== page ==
× Digital News Videos Health & Science Opinion Education Columnists Lifestyle Cartoons Moi Cabinets Kibaki Cabinets Arts & Culture Podcasts E-Paper Tributes Lifestyle & Entertainment Nairobian Entertainment Eve Woman TV Stations KTN Home KTN News BTV KTN Farmers TV Radio Stations Radio Maisha Spice FM Vybez Radio Enterprise VAS E-Learning Digger Classified Jobs Games Crosswords Sudoku The Standard Group Corporate Contact Us Rate Card Vacancies DCX O.M Portal Corporate Email RMS
×

Be too smart for the real estate cons

ENTERPRISE
By Hustle Team | May 6th 2020

While this may not be a bad time to invest in property thanks to falling prices, we are hyper aware of the news stories in recent past of people getting conned out of their hard earned money because of unscrupulous real estate dealers. We look at the steps you need to take to ensure you aren’t swindled after sinking your money in real estate.  

1. Get appraised

When looking to buy a house, start by going to a bank to get an appraisal. This will tell you what you can afford. They will look at your earnings and advise you on how much mortgage you can get.

2. Read the fine print

Before you sign on the dotted line, understand the payment modality and involve a lawyer. Get the documentation that you require and really study it. You need documents from the mortgage company, legal documents, sale agreement, lease agreement etc. Understand them and consult legal guidance if need be to understand what you are buying. I meet many people who tell me “I am buying this house” and when I ask them how much it is, they are quick to tell me the cost but when I ask about the payment plans, they have no idea.

3. Go view

You must visit the site before you commit to buying the property. Whether you are buying it off-plan or buying a house under construction, or a ready one, you need to see it. This is before you make any payment. If someone is asking you to pay an amount to go and see a house, that should be the number one red flag. You can even go to the site without the seller, because if the seller is dishonest, you may just uncover some lies on site.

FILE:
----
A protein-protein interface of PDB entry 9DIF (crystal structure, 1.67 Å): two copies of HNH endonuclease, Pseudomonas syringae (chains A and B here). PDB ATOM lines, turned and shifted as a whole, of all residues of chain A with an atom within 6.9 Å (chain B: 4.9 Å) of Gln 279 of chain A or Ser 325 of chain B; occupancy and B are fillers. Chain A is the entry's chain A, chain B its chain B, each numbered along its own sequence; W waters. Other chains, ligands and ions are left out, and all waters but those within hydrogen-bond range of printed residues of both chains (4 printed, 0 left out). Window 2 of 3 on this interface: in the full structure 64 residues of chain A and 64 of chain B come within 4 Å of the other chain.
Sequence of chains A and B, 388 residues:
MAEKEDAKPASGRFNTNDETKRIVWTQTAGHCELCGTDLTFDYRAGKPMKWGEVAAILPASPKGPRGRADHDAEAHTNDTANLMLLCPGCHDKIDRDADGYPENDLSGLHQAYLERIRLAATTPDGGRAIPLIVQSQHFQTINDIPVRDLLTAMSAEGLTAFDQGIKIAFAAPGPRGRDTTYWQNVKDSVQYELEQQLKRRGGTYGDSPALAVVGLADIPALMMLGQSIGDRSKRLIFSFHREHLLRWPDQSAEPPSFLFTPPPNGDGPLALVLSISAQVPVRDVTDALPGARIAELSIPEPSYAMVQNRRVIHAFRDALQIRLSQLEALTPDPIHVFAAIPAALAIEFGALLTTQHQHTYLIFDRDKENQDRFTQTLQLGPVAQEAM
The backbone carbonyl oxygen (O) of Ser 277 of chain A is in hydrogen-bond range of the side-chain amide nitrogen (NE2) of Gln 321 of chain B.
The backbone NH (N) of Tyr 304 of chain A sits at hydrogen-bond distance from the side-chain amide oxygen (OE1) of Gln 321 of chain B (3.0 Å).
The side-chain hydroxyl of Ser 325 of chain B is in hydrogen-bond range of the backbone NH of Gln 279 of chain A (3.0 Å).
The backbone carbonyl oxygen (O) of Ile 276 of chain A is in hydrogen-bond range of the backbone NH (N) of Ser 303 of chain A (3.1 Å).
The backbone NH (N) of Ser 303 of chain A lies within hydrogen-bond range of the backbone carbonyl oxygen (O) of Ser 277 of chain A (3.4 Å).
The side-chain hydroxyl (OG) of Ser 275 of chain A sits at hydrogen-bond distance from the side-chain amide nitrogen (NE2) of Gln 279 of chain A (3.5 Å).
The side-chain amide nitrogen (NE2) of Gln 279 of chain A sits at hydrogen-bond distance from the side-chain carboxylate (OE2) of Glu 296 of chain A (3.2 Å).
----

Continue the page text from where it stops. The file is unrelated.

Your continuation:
4. Do your homework

Due diligence is getting your documents looked at by professionals. You must get a lawyer to do a search, to ensure the property is free from any encumbrances. That means it was not built on a road reserve, it is not grabbed, and the owners have paid any dues charged – you can trace the title deed back to the very first owner.

5. Check out the developer

Check out your seller. If it is a developer, have they done any existing developments? If they have not, do they have all the approvals required?

After double-checking that the developer has all the approvals required, check the sewer details. Who is handling it? Where is my water coming from? After that, understand the financial model the developer is using. Is he building with your money? Because if he is building a whole estate with your money, that project will stall along the way.

Is he somebody with means? Is he getting a bank to finance the project? Where is he getting his money from? If you feel like, for example some windows are too small; get an architect who will tell you if that ventilation will work.

6. Get a valuer

You will need a valuer to value the property. If you are taking a mortgage, the bank’s valuer will also double-check that property. If you are not sure about the pricing, let a valuer come and double-value it for you. If it is land, you should get documents supporting where the beacons are held.

When buying off-plan, take caution because the documents for that are different. Understand the documentation. The payment models are different too so it is important to understand the payment model.

7. Get a great agent

A good agent is who you need when making a sizable investment. If anything, a good agent will often come highly recommended by previous investors. Still, you need to go to reputable agencies. Agents are now registered at the Ministry of Lands. Check if the agent has an office. Understand the agent. Double check the agent.

[Expert advice from Nancy Muthoni, CEO of First Avenue, a real estate consultancy firm and host of KTN’s Property Show]

Share this story
Multilateralism through public-private partnerships are key to flattening Covid-19 curve
So far the pandemic has not been the finest hour for international cooperation.
Restoring Nairobi’s iconic libraries
Book Bunk is turning public libraries into what they call ‘Palaces for The People' while introducing technology in every aspect.

.
RECOMMENDED NEWS

;
Feedback